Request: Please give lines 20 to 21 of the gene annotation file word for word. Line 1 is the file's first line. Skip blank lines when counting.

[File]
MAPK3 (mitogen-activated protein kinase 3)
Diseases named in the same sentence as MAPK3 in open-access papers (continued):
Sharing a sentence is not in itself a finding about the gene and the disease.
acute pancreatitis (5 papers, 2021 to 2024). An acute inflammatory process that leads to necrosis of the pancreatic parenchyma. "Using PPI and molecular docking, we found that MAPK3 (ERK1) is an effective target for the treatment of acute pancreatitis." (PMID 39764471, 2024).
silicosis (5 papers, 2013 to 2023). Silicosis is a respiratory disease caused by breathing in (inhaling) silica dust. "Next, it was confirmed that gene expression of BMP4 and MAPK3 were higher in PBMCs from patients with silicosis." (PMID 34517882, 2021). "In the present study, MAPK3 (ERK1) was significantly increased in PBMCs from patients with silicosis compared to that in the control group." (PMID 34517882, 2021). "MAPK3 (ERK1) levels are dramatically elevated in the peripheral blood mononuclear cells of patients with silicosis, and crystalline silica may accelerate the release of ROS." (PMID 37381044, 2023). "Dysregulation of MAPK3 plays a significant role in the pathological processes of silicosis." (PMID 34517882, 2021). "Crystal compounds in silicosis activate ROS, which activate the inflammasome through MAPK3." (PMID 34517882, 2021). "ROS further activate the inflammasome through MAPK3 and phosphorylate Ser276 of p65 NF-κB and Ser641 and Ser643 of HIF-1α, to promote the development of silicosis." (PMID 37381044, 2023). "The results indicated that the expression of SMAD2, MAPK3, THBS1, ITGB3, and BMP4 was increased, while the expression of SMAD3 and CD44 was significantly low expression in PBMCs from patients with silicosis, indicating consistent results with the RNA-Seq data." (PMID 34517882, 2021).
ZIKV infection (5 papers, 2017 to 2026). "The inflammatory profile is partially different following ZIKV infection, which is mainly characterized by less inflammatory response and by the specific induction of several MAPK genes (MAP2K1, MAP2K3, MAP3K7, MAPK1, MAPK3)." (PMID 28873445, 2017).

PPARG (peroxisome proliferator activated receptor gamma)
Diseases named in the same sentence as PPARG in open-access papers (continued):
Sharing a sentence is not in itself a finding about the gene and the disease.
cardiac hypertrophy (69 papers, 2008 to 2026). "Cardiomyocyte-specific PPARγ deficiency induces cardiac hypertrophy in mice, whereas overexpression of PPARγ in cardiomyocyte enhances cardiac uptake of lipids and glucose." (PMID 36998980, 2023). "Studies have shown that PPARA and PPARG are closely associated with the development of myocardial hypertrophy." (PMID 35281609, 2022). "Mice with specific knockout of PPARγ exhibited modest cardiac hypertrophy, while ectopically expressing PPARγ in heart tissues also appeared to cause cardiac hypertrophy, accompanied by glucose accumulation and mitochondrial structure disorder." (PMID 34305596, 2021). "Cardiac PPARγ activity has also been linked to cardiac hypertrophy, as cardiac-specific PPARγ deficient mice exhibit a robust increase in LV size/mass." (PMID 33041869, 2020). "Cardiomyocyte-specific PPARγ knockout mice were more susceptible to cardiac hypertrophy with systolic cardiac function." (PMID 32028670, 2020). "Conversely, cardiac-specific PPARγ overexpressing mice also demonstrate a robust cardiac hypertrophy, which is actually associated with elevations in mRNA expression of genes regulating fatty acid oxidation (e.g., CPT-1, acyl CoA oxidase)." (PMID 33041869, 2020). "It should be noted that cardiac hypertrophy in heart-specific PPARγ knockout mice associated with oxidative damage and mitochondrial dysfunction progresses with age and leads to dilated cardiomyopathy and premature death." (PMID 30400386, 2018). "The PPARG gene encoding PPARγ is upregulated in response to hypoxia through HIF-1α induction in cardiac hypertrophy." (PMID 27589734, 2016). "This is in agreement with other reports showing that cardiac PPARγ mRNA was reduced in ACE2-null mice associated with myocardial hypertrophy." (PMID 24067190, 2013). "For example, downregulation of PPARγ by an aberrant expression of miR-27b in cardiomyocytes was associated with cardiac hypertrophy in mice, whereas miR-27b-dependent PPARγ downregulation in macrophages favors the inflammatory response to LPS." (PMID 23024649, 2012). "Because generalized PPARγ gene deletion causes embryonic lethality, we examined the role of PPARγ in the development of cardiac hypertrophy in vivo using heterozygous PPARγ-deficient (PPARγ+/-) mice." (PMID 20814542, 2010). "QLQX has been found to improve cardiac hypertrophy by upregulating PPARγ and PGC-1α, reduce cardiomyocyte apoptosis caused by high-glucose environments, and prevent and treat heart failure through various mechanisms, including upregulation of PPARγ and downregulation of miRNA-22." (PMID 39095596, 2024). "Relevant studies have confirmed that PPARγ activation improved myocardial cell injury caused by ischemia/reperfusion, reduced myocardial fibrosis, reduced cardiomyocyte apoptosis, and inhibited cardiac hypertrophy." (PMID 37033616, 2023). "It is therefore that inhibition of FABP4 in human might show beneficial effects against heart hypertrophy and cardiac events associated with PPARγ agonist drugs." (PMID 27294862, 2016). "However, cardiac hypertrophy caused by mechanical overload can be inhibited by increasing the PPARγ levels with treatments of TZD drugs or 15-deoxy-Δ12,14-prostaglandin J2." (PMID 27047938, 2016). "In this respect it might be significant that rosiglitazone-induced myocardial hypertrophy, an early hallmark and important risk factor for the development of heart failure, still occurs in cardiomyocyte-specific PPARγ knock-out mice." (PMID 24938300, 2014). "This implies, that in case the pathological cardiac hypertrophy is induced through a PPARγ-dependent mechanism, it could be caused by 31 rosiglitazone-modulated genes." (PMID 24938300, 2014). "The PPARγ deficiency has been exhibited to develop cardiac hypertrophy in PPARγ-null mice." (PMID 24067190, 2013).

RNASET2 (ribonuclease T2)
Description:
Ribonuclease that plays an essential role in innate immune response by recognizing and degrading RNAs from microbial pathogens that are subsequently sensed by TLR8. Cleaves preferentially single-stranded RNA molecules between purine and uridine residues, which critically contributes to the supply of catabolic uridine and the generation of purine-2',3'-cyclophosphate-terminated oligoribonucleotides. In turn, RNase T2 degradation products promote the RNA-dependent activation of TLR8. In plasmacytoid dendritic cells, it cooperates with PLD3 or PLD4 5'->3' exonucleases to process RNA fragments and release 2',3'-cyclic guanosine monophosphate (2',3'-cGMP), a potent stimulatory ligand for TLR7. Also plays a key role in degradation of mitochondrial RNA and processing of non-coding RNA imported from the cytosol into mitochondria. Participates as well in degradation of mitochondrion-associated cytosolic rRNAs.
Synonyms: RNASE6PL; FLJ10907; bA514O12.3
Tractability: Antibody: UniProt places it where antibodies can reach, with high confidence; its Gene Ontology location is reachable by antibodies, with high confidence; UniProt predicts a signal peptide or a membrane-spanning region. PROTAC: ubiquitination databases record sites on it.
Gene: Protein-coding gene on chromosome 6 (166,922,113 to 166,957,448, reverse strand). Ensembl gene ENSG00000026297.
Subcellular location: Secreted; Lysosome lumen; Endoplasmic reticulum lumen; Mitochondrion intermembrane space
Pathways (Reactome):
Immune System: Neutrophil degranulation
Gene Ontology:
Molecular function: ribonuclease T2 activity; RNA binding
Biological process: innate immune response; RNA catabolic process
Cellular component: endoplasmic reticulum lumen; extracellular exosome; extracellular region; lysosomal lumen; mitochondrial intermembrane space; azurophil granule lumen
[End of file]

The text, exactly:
Gene Ontology:
Molecular function: ribonuclease T2 activity; RNA binding